When it comes to picking the best value in a cell-phone plan, the major wireless carriers aren’t doing you any favors. Packages and pricing for voice minutes, text messages and data change frequently and differ from carrier to carrier, making plan comparisons tricky.
What’s driving the latest generation of opaque plans is the craving of consumers and their increasingly sophisticated phones for data. In response, carriers are revising pricing models to accommodate the growth and increase profits. “Data is a real crime scene,” says Dylan Breslin-Barnhart, vice-president of communications for Validas, which analyzes cell-phone bills for businesses and plans to offer a bill-analyzing application, VERA, to consumers this fall. Validas’s research shows that average data usage among smart-phone users increased by 35% in 2011. At the same time, consumers are using their phones less for talking.
As carriers tweak their strategies, options for customers multiply -- and, in some cases, become less flexible. AT&T and Verizon Wireless, for instance, recently introduced shared-data plans. Customers can connect up to ten devices -- including smart phones and tablets -- to a single “bucket” of data. You pay a monthly fee for each device (the fee varies by device and, in AT&T’s case, by the amount of data you buy). The plans include unlimited voice minutes and text messaging, plus a monthly rate for a set amount of data that you choose from a menu of options. AT&T will continue to offer its standard plans, but new Verizon customers who want smart phones must use a shared plan -- making the pricing less appealing for individuals.
Do some legwork. Before you survey phone plans, take stock of how you and your family currently use your phones, says Kirk Parsons, senior director of wireless services for J.D. Power and Associates. Do your kids watch movies on their phones but use just a couple hundred voice minutes per month? Do you talk for a couple of hours each day but barely touch your apps? Keep in mind that upgrading your phone may ratchet up your data usage. The iPhone, for example, tends to eat more data than Android phones, thanks in part to the popularity of built-in applications, such as Siri, the voice-activated assistant, and FaceTime, a video-chatting tool that uses an estimated 3 megabytes of data per minute.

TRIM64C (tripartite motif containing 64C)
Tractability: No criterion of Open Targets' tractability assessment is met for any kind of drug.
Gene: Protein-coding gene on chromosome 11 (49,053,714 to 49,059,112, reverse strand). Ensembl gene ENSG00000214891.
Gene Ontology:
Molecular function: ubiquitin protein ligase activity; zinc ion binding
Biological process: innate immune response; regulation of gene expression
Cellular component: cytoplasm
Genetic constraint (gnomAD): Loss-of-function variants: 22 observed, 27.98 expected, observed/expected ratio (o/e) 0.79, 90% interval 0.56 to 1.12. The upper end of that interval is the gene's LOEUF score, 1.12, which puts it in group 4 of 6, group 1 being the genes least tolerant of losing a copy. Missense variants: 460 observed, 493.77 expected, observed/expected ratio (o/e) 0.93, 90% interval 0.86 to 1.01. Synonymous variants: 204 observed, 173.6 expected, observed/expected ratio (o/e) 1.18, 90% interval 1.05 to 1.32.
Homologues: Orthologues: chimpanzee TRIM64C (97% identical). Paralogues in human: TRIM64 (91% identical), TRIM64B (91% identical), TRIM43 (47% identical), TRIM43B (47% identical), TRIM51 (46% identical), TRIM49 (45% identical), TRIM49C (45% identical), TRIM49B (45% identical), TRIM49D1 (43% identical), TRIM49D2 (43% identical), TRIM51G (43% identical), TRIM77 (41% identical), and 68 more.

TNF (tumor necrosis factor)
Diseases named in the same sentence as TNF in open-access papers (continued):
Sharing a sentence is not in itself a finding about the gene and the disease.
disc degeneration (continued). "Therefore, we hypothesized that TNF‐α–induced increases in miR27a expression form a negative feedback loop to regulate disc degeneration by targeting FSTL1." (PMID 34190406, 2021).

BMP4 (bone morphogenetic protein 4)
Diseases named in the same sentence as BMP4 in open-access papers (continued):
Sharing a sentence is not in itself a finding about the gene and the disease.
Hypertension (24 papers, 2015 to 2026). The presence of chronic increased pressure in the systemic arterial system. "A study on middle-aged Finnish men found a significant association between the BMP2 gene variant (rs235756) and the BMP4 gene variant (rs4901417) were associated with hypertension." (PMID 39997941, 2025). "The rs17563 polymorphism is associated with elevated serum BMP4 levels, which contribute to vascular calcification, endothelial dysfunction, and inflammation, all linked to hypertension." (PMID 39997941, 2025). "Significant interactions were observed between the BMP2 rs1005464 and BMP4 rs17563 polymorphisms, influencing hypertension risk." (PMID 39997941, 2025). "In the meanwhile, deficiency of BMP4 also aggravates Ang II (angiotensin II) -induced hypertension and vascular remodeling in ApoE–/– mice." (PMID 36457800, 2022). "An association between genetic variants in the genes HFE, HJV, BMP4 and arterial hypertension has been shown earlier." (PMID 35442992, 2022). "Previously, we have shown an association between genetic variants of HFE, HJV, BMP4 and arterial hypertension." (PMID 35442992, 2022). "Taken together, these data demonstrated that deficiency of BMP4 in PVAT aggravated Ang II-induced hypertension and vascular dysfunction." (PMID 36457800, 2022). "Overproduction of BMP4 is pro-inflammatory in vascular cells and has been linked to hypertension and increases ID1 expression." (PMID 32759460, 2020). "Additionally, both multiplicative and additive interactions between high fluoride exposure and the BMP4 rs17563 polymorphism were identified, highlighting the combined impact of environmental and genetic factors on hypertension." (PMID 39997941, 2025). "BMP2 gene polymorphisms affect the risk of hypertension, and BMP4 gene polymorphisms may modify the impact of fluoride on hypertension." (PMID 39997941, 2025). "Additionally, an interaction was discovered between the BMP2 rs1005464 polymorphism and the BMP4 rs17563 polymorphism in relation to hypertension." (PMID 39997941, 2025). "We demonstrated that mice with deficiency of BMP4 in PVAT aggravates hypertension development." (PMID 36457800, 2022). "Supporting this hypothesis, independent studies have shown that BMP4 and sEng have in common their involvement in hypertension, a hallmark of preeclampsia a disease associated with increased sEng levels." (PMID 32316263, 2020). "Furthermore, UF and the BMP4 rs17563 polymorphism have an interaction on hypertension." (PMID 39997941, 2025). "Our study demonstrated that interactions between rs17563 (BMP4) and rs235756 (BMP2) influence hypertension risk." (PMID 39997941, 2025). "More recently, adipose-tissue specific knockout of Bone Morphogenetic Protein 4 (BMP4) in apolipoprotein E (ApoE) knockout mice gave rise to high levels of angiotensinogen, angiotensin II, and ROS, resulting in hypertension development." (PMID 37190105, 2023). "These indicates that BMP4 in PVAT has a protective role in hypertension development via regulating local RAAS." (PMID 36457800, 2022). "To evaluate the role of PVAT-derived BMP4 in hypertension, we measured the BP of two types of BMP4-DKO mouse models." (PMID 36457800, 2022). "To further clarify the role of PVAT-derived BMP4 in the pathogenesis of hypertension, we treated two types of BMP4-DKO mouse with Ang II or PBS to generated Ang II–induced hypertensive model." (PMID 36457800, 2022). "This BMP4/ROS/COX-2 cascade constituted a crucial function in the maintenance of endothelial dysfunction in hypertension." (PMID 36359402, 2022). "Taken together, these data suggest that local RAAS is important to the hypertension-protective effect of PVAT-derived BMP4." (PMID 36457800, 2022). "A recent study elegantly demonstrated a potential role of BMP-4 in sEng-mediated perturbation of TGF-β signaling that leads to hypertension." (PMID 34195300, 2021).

Coverage is key, too. Ask friends, co-workers and neighbors who use the service you’re considering about reliability. And be aware that some prepaid providers don’t permit roaming; if you go into territory your carrier doesn’t cover, or you want the option of using your phone abroad, you’re out of luck.
If you’re dead set on a certain phone, your options may be limited. T-Mobile, for instance, still doesn’t sell the iPhone (though you could activate your own unlocked iPhone on its network). Many prepaid or no-contract brands offer a variety of smart phones, but the selection is typically more limited than that of the major carriers, and they tend not to offer the newest gadgets right away. Two of the big names in prepaid brands, Cricket Wireless and Virgin Mobile, now sell the iPhone, however.
Keep a lid on data. Depending on the type of plan you have, blasting past a data cap means paying extra or having your data speeds reduced until your plan month restarts or the local network becomes less crowded (known in the industry as throttling). Typically, 2 gigabytes -- about where throttling often begins -- is plenty of data for one person. In fact, Verizon smart-phone users on average consumed 500MB of data per month in 2011, according to Validas. But if you’re worried that you’ll exceed your limit, you can monitor your data usage to keep it in check. The major carriers offer Web tools and phone apps that track your data usage. Or you can download an outside application. My Data Manager (free, available for Android phones and the iPhone) issues alerts when you reach certain thresholds and shows how much data each app is gobbling.
To limit data consumption, connect to Wi-Fi for Web access when possible (use secure, trusted networks to thwart hackers). If you have a 4G phone, see whether you can switch off the 4G option and use 3G instead. And note that streaming music and videos hogs more data than checking your e-mail or Facebook application. The Onavo Extend app, free and available for Android 4.0 phones and iPhones with iOS 4.0 or later, compresses data so that you’ll use less of it.